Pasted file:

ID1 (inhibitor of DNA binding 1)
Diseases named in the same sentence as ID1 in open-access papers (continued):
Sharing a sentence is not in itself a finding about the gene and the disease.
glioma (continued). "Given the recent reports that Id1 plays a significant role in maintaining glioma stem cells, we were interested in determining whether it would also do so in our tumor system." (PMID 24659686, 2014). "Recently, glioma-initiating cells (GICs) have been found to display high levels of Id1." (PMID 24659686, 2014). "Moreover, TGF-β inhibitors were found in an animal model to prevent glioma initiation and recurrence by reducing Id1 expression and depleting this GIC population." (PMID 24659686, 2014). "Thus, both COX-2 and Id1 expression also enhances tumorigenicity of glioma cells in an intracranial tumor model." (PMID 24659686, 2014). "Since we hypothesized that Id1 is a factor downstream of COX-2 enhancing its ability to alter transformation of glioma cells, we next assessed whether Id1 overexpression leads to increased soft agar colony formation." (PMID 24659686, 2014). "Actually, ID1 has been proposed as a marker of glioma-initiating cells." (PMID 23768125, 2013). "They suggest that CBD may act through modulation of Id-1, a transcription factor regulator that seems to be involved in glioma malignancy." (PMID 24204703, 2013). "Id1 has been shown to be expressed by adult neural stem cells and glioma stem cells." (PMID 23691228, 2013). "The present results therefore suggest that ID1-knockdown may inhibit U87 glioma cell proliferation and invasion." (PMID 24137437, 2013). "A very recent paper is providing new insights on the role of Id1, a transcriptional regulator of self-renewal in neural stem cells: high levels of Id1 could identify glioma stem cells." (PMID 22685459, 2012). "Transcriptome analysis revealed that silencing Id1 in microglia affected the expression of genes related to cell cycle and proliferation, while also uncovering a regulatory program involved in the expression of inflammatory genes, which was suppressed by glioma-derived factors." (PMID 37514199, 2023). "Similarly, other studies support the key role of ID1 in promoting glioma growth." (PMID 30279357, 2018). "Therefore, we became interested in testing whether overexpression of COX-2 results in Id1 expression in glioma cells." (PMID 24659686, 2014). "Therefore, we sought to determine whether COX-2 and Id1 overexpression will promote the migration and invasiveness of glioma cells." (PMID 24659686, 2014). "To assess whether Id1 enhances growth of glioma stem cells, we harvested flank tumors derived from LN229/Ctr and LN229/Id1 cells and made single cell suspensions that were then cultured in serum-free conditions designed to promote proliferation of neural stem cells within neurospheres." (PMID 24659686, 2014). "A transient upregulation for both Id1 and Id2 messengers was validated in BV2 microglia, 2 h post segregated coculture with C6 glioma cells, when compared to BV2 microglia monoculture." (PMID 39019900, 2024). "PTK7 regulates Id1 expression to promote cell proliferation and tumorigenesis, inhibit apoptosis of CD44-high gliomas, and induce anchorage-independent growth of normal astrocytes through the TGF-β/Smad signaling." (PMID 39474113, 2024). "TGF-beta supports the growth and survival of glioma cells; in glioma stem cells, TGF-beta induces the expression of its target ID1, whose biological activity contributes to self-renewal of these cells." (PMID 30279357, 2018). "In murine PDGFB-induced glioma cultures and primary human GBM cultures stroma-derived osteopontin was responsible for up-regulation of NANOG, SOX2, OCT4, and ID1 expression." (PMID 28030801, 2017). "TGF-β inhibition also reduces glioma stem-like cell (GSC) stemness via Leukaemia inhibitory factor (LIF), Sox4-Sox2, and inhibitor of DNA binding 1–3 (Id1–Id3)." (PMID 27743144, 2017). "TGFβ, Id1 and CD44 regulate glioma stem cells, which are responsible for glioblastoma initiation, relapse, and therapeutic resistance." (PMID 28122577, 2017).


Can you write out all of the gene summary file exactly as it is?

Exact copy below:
ID1 (inhibitor of DNA binding 1)
Diseases named in the same sentence as ID1 in open-access papers (continued):
Sharing a sentence is not in itself a finding about the gene and the disease.
glioma (continued). "Given the recent reports that Id1 plays a significant role in maintaining glioma stem cells, we were interested in determining whether it would also do so in our tumor system." (PMID 24659686, 2014). "Recently, glioma-initiating cells (GICs) have been found to display high levels of Id1." (PMID 24659686, 2014). "Moreover, TGF-β inhibitors were found in an animal model to prevent glioma initiation and recurrence by reducing Id1 expression and depleting this GIC population." (PMID 24659686, 2014). "Thus, both COX-2 and Id1 expression also enhances tumorigenicity of glioma cells in an intracranial tumor model." (PMID 24659686, 2014). "Since we hypothesized that Id1 is a factor downstream of COX-2 enhancing its ability to alter transformation of glioma cells, we next assessed whether Id1 overexpression leads to increased soft agar colony formation." (PMID 24659686, 2014). "Actually, ID1 has been proposed as a marker of glioma-initiating cells." (PMID 23768125, 2013). "They suggest that CBD may act through modulation of Id-1, a transcription factor regulator that seems to be involved in glioma malignancy." (PMID 24204703, 2013). "Id1 has been shown to be expressed by adult neural stem cells and glioma stem cells." (PMID 23691228, 2013). "The present results therefore suggest that ID1-knockdown may inhibit U87 glioma cell proliferation and invasion." (PMID 24137437, 2013). "A very recent paper is providing new insights on the role of Id1, a transcriptional regulator of self-renewal in neural stem cells: high levels of Id1 could identify glioma stem cells." (PMID 22685459, 2012). "Transcriptome analysis revealed that silencing Id1 in microglia affected the expression of genes related to cell cycle and proliferation, while also uncovering a regulatory program involved in the expression of inflammatory genes, which was suppressed by glioma-derived factors." (PMID 37514199, 2023). "Similarly, other studies support the key role of ID1 in promoting glioma growth." (PMID 30279357, 2018). "Therefore, we became interested in testing whether overexpression of COX-2 results in Id1 expression in glioma cells." (PMID 24659686, 2014). "Therefore, we sought to determine whether COX-2 and Id1 overexpression will promote the migration and invasiveness of glioma cells." (PMID 24659686, 2014). "To assess whether Id1 enhances growth of glioma stem cells, we harvested flank tumors derived from LN229/Ctr and LN229/Id1 cells and made single cell suspensions that were then cultured in serum-free conditions designed to promote proliferation of neural stem cells within neurospheres." (PMID 24659686, 2014). "A transient upregulation for both Id1 and Id2 messengers was validated in BV2 microglia, 2 h post segregated coculture with C6 glioma cells, when compared to BV2 microglia monoculture." (PMID 39019900, 2024). "PTK7 regulates Id1 expression to promote cell proliferation and tumorigenesis, inhibit apoptosis of CD44-high gliomas, and induce anchorage-independent growth of normal astrocytes through the TGF-β/Smad signaling." (PMID 39474113, 2024). "TGF-beta supports the growth and survival of glioma cells; in glioma stem cells, TGF-beta induces the expression of its target ID1, whose biological activity contributes to self-renewal of these cells." (PMID 30279357, 2018). "In murine PDGFB-induced glioma cultures and primary human GBM cultures stroma-derived osteopontin was responsible for up-regulation of NANOG, SOX2, OCT4, and ID1 expression." (PMID 28030801, 2017). "TGF-β inhibition also reduces glioma stem-like cell (GSC) stemness via Leukaemia inhibitory factor (LIF), Sox4-Sox2, and inhibitor of DNA binding 1–3 (Id1–Id3)." (PMID 27743144, 2017). "TGFβ, Id1 and CD44 regulate glioma stem cells, which are responsible for glioblastoma initiation, relapse, and therapeutic resistance." (PMID 28122577, 2017).